In espresso brewing, grind size adjustment is critical. Tiny changes in grind size can make a huge difference. If you’d like to learn more about that, check out our blog article below, Dialing in Espresso: How to Make Better Espresso.
Adjusting the coffee dose, which is the amount or weight of coffee used for brewing, adjusts the strength of flavor. If you keep all other variables the same and just use more coffee, you’ll get about the same flavor, just a little stronger. Now that’s simplified a bit, especially for a brew method like espresso, where grind size and dose weight have a very close relationship which is amplified by the very short brew time.
The recommended temperature range for all coffee brewing methods om Fahrenheit is 195℉ to 205℉ for our friends in the measurement developed world who use Celsius, that’s 90.5℃ to 96℃.
So, how to use that? Well, if you have control of brew temperature, the basic guideline is towards the cooler end of that range for darker roasts and move towards the hotter end for lighter roasts.
For Brew Time and Flavor Adjustment, the Specialty Coffee Association of America says that if your coffee is sour, it is under-extracted, meaning you should increase your brew time. If your coffee is bitter, it is over-extracted, and you should decrease your brew time. For Coffee Temperatures, darker roasts should be brewed at 195 degrees Fahrenheit or 90.5 degrees Celsius. Lighter Roasts should be brewed at 205 degrees Fahrenheit, or 96 degrees Celsius.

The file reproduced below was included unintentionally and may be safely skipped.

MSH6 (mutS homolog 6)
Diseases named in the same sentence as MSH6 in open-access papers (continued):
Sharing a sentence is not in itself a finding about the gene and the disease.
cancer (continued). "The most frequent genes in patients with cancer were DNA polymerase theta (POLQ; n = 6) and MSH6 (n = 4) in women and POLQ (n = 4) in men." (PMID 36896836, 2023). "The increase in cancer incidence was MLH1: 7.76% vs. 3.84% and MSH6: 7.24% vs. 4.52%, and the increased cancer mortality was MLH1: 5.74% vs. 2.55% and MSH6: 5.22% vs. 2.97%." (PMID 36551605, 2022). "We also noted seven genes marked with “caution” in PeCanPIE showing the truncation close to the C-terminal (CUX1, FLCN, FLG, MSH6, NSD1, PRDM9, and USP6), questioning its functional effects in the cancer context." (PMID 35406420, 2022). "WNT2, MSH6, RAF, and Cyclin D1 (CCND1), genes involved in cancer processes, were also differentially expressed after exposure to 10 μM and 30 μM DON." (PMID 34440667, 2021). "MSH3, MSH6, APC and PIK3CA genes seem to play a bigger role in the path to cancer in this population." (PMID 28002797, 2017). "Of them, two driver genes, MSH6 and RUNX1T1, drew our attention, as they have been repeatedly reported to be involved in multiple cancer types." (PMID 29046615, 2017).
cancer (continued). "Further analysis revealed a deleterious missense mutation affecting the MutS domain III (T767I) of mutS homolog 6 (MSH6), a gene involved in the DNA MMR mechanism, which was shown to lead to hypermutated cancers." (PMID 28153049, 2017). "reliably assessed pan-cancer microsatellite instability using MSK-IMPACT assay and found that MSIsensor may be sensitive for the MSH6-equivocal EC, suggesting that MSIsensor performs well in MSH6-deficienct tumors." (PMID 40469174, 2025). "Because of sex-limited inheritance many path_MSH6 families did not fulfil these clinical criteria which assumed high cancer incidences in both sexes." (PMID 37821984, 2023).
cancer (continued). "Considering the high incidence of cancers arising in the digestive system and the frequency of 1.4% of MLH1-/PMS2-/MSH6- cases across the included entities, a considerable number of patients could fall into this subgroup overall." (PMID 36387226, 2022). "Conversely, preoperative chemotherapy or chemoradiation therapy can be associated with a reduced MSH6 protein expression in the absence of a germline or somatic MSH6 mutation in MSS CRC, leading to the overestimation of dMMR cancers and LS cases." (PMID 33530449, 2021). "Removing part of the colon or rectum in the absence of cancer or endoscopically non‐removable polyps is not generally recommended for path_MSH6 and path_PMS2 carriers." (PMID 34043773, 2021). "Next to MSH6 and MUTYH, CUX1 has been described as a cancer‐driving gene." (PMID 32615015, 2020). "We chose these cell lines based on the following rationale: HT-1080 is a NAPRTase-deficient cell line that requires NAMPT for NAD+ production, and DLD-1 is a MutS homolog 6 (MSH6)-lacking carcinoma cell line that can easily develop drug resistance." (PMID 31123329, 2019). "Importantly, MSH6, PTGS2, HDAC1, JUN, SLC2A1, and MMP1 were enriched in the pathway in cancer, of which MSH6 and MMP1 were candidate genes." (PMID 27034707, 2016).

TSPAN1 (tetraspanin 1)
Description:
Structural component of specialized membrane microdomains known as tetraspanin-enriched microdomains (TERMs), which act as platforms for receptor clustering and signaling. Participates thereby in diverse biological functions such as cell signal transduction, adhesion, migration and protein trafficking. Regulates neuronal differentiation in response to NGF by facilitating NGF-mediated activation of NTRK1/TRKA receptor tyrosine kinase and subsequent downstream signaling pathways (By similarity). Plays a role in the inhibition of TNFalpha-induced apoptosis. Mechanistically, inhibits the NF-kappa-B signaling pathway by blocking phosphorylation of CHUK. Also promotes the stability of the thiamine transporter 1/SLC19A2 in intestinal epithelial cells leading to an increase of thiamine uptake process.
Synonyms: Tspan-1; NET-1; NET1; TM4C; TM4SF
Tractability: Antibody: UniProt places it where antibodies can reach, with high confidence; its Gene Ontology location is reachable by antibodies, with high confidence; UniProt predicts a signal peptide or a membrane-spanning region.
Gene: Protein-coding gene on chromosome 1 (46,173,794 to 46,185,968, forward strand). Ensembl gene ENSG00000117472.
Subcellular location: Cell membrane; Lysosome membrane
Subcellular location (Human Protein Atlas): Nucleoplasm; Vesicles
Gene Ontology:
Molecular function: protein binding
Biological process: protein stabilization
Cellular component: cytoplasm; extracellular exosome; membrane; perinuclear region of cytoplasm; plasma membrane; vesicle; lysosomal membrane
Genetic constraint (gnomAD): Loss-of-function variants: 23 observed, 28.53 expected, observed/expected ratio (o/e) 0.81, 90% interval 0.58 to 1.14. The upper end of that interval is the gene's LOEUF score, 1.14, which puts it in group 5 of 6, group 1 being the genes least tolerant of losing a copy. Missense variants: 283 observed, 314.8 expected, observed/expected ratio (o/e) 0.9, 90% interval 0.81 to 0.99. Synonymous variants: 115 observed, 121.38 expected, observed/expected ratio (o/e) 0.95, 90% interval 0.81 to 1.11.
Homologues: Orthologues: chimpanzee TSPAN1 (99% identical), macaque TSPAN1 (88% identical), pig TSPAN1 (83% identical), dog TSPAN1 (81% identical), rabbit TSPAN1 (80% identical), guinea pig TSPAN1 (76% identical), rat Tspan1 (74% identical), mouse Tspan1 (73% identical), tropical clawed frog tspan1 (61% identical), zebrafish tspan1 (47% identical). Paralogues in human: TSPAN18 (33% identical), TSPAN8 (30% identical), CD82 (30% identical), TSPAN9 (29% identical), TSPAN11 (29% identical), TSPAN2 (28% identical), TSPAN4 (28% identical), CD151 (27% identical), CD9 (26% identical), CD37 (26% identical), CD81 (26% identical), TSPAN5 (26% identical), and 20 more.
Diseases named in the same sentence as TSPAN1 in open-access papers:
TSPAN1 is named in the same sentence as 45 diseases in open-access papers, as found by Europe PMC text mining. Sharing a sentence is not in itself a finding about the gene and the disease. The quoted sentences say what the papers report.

Now, so you know, temperature is where a lot of bargain-priced coffee brewing equipment falls short. Many cheaper drip brewers and entry-level espresso appliances make brew water out of that range. If you’re serious about drip coffee, check out our collection of drip brewers and look for equipment by Technivorm, Behmor, Bonavita, and Breville with either Specialty Coffee Association testing and certification or temperature control.
For brew time, depending on your brew method, we’re talking about the total brew water contact or immersion time. Here again, it’s generally a story of over or under-extraction. If time is too short it’ll be an under-extraction, too long and you’ll over-extract. For drip coffee, you’re all set with an SCA certified coffee maker. They’re tested for proper brew times. For other methods like press, pour-over, and cold brew, you have complete control. Things get a little more complex with espresso where grind size and dose weight determine brew time.
Coffee is mostly water, so for good flavor and to protect your equipment from scale or corrosion, it’s important to use water with proper mineral levels. We’ve gotten a lot of questions about using pure distilled or reverse osmosis water. It seems like that would make sense, but those very pure waters lack minerals and you need some minerals for good flavor. Ultra-Pure water is an incredibly good solvent. It over-extracts coffee and can cause corrosion in brewing equipment, which is why distilled and RO water is never stored or transported in metal.
On the other hand, hard water with high mineral levels can cause scale to build up in brewing equipment. If you don’t descale, left unchecked it can cause equipment failure. So what do you do? First, know your water quality. If it’s hard you probably already know it. So use a filter that removes chemicals and gives you mineral levels that reduce or eliminate scale build-up. You can click here to check out filters ranging from systems for plumbed in espresso machines to a range of products, including in-tank filters and pitchers with calcium reducing ion-exchange technology.
So those are some basic things that you can control to make better coffee and espresso. Remember, it’s all about the variables that contribute to a great-tasting cup of joe so don’t pass up on investing in high-quality equipment, and practice with different variables so that you can find your sweet spot.